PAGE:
To play devil's advocate, such a rebalancing of the market would be welcomed by many younger prospective buyers today. There is an argument that current house prices are completely unrealistic.


If I can try to sum up my viewpoint:Our property prices are artificially high, and private rental is a poverty trap into which nobody would willingly place themselves. We have a generation of young people unable to get on the ladder, who are paying the mortgages of those luckier than them. I have limited sympathy for buy-to-let investors. This country has a real problem whereby houses are seen primarily as investments. We should be prioritising the right for people to have a roof over their head, rather than the rights of opportunistic property investors.

Your first comment is wrong. Supply and demand dictates the price. But he the demand side cant be managed.

Whilst you may have limited sympathy for me, i do need to provide for my retirement. My pension that i paid into for 20 years (railway) will give me £1700.00 a year thanks to a certain Mr Brown. So what to do? A wise man said to me dont invest in anything you dont understand. My take is dont invest in anything that can / will disappear. So that means physical assets. So houses and cars it is. Always interested to see what other options are, but i trust no one else to look after my money. My pension is clear proof of that!

Edited by joiner, 18 November 2015 - 09:00 AM.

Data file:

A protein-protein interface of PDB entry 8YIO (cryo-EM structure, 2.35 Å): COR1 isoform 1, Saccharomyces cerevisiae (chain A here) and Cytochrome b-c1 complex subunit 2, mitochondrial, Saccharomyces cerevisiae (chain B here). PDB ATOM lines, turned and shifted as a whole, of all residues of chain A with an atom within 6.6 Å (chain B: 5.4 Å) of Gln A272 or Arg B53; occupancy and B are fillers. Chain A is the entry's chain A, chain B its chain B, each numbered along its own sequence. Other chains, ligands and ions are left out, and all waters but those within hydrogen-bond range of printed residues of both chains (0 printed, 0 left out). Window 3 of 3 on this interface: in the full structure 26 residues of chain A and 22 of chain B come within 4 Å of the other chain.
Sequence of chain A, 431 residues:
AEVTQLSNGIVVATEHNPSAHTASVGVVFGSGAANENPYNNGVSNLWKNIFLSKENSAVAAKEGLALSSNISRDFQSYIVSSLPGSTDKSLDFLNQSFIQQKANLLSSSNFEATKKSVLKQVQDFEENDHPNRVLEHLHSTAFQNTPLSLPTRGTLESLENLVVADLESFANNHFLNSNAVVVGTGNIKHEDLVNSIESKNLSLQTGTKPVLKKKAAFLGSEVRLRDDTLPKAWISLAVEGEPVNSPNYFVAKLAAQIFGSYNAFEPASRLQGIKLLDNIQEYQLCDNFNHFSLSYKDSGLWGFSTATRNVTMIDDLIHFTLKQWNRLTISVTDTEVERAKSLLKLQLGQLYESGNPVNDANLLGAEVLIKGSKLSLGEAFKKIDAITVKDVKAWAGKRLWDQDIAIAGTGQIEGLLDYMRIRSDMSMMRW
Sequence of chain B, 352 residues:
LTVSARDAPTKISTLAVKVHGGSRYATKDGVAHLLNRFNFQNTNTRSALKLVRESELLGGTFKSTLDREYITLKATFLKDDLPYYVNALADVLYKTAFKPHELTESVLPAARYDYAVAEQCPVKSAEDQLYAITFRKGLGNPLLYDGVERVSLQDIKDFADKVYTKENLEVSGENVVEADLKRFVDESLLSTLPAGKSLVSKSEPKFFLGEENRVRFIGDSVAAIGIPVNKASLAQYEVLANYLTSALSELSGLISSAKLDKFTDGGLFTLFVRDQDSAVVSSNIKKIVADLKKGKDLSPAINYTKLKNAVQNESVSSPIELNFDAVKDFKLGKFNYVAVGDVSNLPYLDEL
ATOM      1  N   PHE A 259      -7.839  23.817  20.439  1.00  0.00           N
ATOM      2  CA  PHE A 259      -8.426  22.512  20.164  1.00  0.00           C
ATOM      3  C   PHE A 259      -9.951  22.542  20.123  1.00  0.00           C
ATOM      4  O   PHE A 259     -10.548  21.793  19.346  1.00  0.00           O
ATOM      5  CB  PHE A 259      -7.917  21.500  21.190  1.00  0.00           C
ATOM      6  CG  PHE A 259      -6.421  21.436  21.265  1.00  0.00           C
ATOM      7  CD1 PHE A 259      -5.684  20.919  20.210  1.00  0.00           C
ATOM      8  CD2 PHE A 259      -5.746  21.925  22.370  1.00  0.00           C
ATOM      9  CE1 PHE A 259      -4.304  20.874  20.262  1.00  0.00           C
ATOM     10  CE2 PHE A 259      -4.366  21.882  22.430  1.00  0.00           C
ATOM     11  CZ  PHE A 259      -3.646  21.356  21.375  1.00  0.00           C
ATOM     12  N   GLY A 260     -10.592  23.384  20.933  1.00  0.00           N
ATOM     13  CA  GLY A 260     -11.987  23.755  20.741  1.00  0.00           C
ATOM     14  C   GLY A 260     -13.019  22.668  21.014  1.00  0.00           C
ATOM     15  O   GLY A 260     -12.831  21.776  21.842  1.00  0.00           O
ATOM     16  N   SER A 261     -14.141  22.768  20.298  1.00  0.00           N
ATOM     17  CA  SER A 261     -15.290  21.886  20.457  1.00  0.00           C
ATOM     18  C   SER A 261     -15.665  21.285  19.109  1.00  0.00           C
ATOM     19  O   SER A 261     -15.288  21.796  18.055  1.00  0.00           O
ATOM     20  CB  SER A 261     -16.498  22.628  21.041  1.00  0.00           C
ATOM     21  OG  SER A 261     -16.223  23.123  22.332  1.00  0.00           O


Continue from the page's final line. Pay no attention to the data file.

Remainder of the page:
Typos


#34 SteamyTea

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Posted 18 November 2015 - 08:40 AM

"A lovely idea, but missing the real issue. Yes, supply and demand is the driver. BUT, if you increased supply what will happen. What will happen is, the UK will look more attractive still, more people will come and prices go up. The root cause of the problem is that the UK is reasonably prosperous, and, it would seem, an attractive place to live. As long as this remains the case, house prices, rented r purchased will remain high. Anyone that thinks more houses will solve the problem is delusional."

Not sure that is right, places that have very few planning/supply restrictions tend to have lower property prices.
A Bangladeshi slum is pretty cheap, an Oklahoma suburb similar, a Mayfair apartment is not cheap, nor is a Penzance semi.
They are all different prices, but it really depends on the local economy.

Edited by joiner, 18 November 2015 - 09:01 AM.